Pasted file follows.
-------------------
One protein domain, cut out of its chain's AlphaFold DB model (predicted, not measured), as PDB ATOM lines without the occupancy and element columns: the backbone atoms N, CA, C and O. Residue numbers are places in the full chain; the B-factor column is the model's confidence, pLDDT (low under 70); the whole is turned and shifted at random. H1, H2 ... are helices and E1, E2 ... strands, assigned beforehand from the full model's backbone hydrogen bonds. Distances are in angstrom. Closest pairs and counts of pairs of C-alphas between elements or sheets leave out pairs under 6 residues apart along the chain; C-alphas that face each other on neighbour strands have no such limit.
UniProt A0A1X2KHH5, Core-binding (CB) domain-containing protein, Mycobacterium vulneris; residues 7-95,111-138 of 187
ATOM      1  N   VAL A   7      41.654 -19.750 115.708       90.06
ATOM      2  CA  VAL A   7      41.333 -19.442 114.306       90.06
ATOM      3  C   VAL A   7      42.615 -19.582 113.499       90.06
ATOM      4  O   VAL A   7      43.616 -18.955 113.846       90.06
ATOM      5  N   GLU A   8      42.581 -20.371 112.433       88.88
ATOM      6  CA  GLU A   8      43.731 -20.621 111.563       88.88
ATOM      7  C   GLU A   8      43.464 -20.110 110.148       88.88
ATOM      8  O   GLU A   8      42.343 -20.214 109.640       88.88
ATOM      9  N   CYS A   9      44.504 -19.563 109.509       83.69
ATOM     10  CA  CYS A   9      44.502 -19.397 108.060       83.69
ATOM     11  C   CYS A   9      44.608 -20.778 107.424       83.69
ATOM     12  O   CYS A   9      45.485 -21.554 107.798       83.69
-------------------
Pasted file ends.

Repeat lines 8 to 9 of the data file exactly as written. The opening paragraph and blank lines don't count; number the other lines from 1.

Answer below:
ATOM      7  C   GLU A   8      43.464 -20.110 110.148       88.88
ATOM      8  O   GLU A   8      42.343 -20.214 109.640       88.88